We conducted a stepped-wedge cluster randomized controlled trial in 12 hospitals over a period of 18 months from April 14, 2017, to October 17, 2018. The hospitals were assigned to one of four wedges through random allocation. The QI package was implemented in a stepped-wedge manner with a delay of three months for each step. The QI package included improving hospital leadership on intrapartum care, building health workers’ competency on neonatal resuscitation, and continuous facilitated QI processes in clinical units. An independent data collection system was set up at each hospital to gather data on mortality through patient case note review and demographic characteristics of women using semi-structured exit interviews. The generalized linear mixed model (GLMM) and multivariate logistic regression were used for analyses. During this study period, a total of 89,014 women–infant pairs were enrolled. The mean age of the mother in the study period was 24.0 ± 4.3 years, with 54.9% from disadvantaged ethnic groups and 4.0% of them illiterate. Of the total birth cohort, 54.4% were boys, 16.7% had gestational age less than 37 weeks, and 17.1% had birth weight less than 2,500 grams. The incidence of intrapartum-related mortality was 11.0 per 1,000 births during the control period and 8.0 per 1,000 births during the intervention period (adjusted odds ratio [aOR], 0.79; 95% CI, 0.69–0.92; p = 0.002; intra-cluster correlation coefficient [ICC], 0.0286). The incidence of early neonatal mortality was 12.7 per 1,000 live births during the control period and 10.1 per 1,000 live births during the intervention period (aOR, 0.89; 95% CI, 0.78–1.02; p = 0.09; ICC, 0.1538). The use of bag-and-mask ventilation for babies with low Apgar score (<7 at 1 minute) increased from 3.2% in the control period to 4.0% in the intervention period (aOR, 1.52; 95% CI, 1.32–1.77, p = 0.003). There were two major limitations to the study; although a large sample of women–infant pairs were enrolled in the study, the clustering reduced the power of the study. Secondly, the study was not sufficiently powered to detect reduction in early neonatal mortality with the number of clusters provided.

Conclusion

These results suggest scaled-up implementation of a QI package for neonatal resuscitation can reduce intrapartum-related mortality and improve clinical care. The QI intervention package is likely to be effective in similar settings. More implementation research is required to assess the sustainability of QI interventions and quality of care.

Trial registration

ISRCTN30829654.

Author summary

Why was this study done?

  • Most studies on the quality improvement (QI) interventions for neonatal resuscitation have focused on a set of microlevel intervention to improve health workers’ performance.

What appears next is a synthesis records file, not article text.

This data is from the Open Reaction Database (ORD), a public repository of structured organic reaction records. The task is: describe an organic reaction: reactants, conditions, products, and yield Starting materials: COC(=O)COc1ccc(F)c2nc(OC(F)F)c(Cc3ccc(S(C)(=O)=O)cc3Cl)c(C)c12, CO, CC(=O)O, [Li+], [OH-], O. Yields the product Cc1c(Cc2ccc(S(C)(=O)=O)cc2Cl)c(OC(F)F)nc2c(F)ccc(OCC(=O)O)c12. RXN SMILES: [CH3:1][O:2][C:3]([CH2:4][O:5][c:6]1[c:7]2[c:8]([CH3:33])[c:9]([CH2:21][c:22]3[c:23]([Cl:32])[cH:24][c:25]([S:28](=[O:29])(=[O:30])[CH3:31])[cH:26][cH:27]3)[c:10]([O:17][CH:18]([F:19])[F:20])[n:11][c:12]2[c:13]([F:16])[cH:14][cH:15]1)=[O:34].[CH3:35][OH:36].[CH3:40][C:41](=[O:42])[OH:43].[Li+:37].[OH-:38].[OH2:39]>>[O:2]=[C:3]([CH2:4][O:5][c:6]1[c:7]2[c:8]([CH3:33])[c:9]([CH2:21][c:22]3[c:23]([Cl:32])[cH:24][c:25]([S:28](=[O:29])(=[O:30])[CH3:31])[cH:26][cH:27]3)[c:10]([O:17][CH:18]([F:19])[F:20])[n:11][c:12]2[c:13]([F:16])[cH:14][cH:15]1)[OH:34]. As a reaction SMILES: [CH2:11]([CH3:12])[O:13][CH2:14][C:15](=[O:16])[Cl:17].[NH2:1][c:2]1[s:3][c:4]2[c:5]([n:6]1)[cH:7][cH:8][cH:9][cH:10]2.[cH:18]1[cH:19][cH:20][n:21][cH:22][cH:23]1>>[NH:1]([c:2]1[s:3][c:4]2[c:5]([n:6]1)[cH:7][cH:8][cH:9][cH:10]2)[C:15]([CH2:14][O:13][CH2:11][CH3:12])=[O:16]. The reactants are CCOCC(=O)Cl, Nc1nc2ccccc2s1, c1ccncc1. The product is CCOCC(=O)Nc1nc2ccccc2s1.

• There have been fewer QI packages for neonatal resuscitation with a mix of meso- (improving hospital leadership and governance) and microlevel interventions.
  • Very little is known on the effect of a QI package for implementing neonatal resuscitation on the quality of intrapartum care and survival.

What did the researchers do and find?

  • We sought to evaluate the effectiveness of a package of QI interventions targeting neonatal resuscitation on quality of care and survival in 12 public hospitals of Nepal in an 18-month period in a stepped-wedge trial.
  • During the study period, 40,258 women delivered during the control period and 49,004 delivered during the intervention period. After adjusting for clustering, there was a significant reduction of intrapartum related deaths (intrapartum stillbirths and first day mortality) in the intervention period (aOR, 0.79; 95% CI, 0.69–0.92).
  • The use of bag-and-mask ventilation for all newborns as well as for newborns with an Apgar score of <7 at 1 minute increased from 2.5% to 5.4%, respectively, in the intervention period as compared with before the intervention.

What do these findings mean?

  • These findings suggest that a set of meso- and microlevel QI interventions implemented adequately can improve the quality of neonatal resuscitation care and reduce intrapartum-related mortality.
  • The findings call for more attention to implement a QI package that aims to improve the leadership accountability towards care such that a conducive environment is created for health workers to implement the technical skills.
  • Although QI intervention is likely to be effective, more implementation research is required to assess the sustainability of QI interventions and the quality of intrapartum care.

Introduction